John Godolphin Bennett (8 June 1897 – 13 December 1974) was a British mathematician, scientist, technologist, industrial research director and author.

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Kenneth Walker (author)

Kenneth Macfarlane Walker (June 6, 1882 - January 22, 1966) was a British author, philosopher and urological surgeon.

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London

London is the capital and most populous city of England and the United Kingdom.

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Maurice Nicoll

Henry Maurice Dunlop Nicoll (19 July 1884 – 30 August 1953) was a Scottish psychiatrist, author and noted Fourth Way teacher.

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Moscow

Moscow (a) is the capital and most populous city of Russia, with 13.2 million residents within the city limits and 17.1 million within the urban area.

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New Year

New Year is the time or day at which a new calendar year begins and the calendar's year count increments by one.

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New Year's Day

New Year's Day, also called simply New Year's or New Year, is observed on January 1, the first day of the year on the modern Gregorian calendar as well as the Julian calendar.

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New Year's Eve

In the Gregorian calendar, New Year's Eve (also known as Old Year's Day or Saint Sylvester's Day in many countries), the last day of the year, is on 31 December which is the seventh day of Christmastide.

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October Revolution

The October Revolution (p), officially known in Soviet literature as the Great October Socialist Revolution (Вели́кая Октя́брьская социалисти́ческая револю́ция), and commonly referred to as Red October, the October Uprising, the Bolshevik Revolution, or the Bolshevik Coup, was a revolution in Russia led by the Bolsheviks and Vladimir Lenin that was instrumental in the larger Russian Revolution of 1917.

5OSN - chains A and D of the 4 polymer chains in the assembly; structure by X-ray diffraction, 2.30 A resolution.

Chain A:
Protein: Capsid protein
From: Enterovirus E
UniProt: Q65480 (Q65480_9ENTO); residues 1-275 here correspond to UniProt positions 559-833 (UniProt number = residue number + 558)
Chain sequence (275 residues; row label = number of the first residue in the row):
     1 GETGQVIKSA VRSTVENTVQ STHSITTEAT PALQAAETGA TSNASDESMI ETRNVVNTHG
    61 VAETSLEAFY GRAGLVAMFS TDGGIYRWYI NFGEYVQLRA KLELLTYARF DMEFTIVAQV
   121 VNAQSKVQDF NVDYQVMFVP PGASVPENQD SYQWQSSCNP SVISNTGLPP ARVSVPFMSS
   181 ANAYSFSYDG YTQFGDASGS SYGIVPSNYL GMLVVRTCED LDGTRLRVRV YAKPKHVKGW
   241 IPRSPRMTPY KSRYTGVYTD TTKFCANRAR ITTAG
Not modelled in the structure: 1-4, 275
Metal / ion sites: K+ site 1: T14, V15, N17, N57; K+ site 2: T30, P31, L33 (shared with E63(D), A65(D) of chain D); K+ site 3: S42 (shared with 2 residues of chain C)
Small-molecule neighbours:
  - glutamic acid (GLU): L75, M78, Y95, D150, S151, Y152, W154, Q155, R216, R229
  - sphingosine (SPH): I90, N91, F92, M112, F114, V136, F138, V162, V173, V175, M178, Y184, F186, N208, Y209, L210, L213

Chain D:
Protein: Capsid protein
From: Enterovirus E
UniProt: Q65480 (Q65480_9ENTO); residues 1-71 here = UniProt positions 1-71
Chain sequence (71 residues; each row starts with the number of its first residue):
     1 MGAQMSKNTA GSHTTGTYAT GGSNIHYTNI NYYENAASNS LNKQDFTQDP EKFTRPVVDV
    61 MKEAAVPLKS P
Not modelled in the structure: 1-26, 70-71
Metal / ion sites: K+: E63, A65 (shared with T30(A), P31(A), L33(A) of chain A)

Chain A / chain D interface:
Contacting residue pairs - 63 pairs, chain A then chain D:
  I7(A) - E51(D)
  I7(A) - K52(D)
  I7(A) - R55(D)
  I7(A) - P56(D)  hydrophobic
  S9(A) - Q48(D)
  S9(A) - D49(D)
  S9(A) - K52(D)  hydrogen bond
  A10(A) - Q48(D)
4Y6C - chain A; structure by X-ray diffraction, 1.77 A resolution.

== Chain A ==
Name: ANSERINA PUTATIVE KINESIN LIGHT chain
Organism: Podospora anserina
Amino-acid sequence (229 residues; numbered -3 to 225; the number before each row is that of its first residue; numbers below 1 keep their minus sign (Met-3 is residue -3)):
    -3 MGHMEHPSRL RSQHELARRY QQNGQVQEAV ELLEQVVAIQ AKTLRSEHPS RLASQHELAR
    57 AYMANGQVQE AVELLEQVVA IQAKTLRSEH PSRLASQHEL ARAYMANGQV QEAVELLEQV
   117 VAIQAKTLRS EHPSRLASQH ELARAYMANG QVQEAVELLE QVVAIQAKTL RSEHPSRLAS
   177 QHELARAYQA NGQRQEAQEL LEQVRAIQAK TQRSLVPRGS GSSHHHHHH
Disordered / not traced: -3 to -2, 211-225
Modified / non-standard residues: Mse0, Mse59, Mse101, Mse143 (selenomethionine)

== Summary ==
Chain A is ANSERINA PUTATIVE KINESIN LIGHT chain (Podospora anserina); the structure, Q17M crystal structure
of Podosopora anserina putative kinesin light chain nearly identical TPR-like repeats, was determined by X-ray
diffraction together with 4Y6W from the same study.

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P. D. Ouspensky

Pyotr Demianovich Ouspenskii (known in English as Peter D. Ouspensky, Пётр Демья́нович Успе́нский; 5 March 1878 – 2 October 1947), was a Russian esotericist known for his expositions of the early work of the Greek-Armenian teacher of esoteric doctrine George Gurdjieff, whom he met in Moscow in 1915.

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Pornography

Pornography (often abbreviated porn) is the portrayal of sexual subject matter for the exclusive purpose of sexual arousal.

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Remedios Varo

Remedios Varo Uranga (16 December 1908 – 8 October 1963) was a Spanish surrealist artist.

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Robert S. de Ropp

Robert Sylvester de Ropp (1913–1987) was an English biochemist and a researcher and academic in that field.

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Rochester, New York